The Pauliśa Siddhānta (literally, "The scientific-treatise of Pauliśa Muni") refers to multiple Indian astronomical treatises, at least one of which is based on a Western source. "Siddhānta" literally means "doctrine" or "tradition".
It is often mistakenly thought to be a single work and attributed to Paul of Alexandria (c. 378 CE). However, this notion has been rejected by other scholars in the field, notably by David Pingree who stated that "...the identification of Paulus Alexandrinus with the author of the Pauliśa Siddhānta is totally false". Similarly, K. V. Sarma writes that it is from a Greek source, known only as Pauliśa.
The earlier Pauliśa-siddhānta dates from the third or fourth century, and the later Pauliśa-siddhānta from the eighth century.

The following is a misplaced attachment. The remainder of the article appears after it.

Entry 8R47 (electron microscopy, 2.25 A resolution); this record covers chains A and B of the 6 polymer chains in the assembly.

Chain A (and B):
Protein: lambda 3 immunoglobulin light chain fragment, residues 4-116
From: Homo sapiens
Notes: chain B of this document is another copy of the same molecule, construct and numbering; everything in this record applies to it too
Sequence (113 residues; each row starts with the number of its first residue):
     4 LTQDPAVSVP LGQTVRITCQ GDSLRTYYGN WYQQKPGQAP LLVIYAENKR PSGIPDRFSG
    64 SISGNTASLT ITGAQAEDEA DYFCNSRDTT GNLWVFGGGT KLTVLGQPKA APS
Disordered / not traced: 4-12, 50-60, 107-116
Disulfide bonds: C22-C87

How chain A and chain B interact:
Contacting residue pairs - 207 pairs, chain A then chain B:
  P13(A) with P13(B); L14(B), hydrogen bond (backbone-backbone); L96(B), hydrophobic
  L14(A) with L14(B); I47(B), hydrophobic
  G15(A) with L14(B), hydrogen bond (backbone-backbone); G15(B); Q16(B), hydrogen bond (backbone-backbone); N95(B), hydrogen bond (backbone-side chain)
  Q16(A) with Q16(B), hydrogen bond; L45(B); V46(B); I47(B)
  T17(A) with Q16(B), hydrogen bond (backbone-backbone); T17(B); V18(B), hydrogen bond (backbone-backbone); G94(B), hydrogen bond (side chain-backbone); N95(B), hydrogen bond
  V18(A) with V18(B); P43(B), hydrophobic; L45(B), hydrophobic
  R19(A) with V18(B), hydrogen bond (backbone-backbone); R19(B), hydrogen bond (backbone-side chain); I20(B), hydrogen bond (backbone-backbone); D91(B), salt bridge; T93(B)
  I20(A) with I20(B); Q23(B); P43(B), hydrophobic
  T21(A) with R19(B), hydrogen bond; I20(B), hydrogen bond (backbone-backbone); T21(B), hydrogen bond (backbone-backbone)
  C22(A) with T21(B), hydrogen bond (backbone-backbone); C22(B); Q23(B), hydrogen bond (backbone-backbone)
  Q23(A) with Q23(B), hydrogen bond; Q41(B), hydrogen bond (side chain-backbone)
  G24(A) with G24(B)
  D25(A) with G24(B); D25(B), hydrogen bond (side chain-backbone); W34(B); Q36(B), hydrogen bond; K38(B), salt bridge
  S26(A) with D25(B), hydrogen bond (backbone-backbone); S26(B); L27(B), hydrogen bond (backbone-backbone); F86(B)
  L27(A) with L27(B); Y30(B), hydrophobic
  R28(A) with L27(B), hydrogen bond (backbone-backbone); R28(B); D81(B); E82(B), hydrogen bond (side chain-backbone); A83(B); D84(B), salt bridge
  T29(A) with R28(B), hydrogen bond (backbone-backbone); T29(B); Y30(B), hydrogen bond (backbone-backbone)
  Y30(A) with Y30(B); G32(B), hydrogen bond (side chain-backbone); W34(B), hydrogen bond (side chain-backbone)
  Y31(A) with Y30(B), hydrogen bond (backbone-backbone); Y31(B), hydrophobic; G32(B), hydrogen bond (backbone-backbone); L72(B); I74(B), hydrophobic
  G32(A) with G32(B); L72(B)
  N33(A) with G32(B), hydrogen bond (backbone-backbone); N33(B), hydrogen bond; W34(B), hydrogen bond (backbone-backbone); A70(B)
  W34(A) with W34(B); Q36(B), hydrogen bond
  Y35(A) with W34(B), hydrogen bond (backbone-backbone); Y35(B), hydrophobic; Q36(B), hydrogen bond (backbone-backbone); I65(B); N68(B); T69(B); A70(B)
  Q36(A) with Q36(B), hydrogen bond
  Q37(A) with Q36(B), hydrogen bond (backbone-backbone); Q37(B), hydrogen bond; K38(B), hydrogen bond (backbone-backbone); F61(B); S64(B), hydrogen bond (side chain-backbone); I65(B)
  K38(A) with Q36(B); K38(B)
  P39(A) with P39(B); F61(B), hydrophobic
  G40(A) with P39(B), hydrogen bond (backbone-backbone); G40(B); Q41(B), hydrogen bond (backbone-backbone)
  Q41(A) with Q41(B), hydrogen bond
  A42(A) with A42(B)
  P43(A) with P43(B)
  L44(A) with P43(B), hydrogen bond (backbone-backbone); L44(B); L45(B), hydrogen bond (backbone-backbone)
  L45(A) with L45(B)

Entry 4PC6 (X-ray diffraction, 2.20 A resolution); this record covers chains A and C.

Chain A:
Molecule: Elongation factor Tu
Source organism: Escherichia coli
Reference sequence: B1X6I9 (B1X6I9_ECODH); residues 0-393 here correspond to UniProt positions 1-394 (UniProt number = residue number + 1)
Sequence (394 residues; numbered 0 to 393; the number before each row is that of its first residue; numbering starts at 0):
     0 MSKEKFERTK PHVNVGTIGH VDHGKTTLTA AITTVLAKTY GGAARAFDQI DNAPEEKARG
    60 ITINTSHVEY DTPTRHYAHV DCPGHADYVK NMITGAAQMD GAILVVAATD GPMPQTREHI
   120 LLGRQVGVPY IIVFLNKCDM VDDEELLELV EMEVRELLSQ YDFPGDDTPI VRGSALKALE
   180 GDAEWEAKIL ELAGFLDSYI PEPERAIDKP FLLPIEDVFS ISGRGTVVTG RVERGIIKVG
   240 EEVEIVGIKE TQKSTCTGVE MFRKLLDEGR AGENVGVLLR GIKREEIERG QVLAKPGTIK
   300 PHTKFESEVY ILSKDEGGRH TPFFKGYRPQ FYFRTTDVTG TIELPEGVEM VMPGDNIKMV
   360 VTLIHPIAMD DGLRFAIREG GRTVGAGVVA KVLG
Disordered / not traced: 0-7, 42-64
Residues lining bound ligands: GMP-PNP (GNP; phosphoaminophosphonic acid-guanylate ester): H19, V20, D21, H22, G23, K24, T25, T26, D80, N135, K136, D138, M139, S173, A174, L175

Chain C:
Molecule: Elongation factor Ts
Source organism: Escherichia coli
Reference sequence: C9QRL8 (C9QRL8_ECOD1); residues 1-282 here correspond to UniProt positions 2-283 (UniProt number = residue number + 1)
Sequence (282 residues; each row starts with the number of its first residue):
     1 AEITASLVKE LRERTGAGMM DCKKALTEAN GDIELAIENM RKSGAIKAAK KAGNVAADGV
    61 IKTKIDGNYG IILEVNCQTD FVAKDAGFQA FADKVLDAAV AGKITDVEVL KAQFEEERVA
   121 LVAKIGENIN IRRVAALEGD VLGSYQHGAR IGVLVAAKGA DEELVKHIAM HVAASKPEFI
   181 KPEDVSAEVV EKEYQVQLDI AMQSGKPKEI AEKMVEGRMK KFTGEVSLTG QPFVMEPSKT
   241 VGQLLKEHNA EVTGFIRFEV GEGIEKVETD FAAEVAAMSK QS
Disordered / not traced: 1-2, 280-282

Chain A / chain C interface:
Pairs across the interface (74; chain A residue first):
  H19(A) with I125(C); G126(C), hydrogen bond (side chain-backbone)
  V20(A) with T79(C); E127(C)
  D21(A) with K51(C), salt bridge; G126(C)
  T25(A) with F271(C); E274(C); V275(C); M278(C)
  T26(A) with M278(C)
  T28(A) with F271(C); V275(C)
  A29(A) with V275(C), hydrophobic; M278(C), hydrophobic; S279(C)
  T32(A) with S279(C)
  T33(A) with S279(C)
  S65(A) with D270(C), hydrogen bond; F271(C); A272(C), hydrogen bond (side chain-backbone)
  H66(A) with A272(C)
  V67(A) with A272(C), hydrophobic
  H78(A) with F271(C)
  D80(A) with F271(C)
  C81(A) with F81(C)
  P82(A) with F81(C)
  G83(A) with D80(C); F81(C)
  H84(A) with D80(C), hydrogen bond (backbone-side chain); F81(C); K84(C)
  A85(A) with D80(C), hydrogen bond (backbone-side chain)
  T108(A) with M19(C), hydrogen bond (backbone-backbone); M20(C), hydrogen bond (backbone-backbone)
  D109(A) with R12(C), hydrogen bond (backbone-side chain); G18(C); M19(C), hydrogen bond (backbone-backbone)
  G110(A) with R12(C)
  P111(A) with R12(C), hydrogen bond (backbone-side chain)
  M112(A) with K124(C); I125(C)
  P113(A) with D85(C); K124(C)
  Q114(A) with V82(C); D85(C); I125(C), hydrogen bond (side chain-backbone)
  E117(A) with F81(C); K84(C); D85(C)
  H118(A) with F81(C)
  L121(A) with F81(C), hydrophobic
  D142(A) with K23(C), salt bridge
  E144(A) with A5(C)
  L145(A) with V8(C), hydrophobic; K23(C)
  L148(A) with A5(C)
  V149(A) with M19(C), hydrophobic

It follows the Yavanajātaka ("Saying of the Greek") as an example of the transmission of Western astronomical knowledge (especially the Alexandrian school) to India during the first centuries of our era.
The Pauliśa Siddhānta was particularly influential on the work of the Indian astronomer Varāhamihira. It was considered as one of "The Five Astronomical Canons" in India in the 5th century.
- McEvilley, Thomas (November 2001). The Shape of Ancient Thought: Comparative Studies in Greek and Indian Philosophies. Allworth Press. p. 385. ISBN 978-1-58115-203-6.
- See David Pingree, The Yavanajātaka of Sphujidhvaja, Vol. 2, Harvard Oriental Series, 1978, pgs. 437-438. Also see Pingree, The Later Pauliśa Siddhānta, Centaurus 14, 1969, 172-241.
- K. V. Sarma (1997), Helaine Selin, ed., Encyclopaedia of the history of science, technology, and medicine in non-western cultures, Springer, p. 808, ISBN 978-0-7923-4066-9
- Pingree, David Edwin (1970), Census of the exact sciences in Sanskrit, Volume 5, American Philosophical Society, p. 223, ISBN 978-0-87169-146-0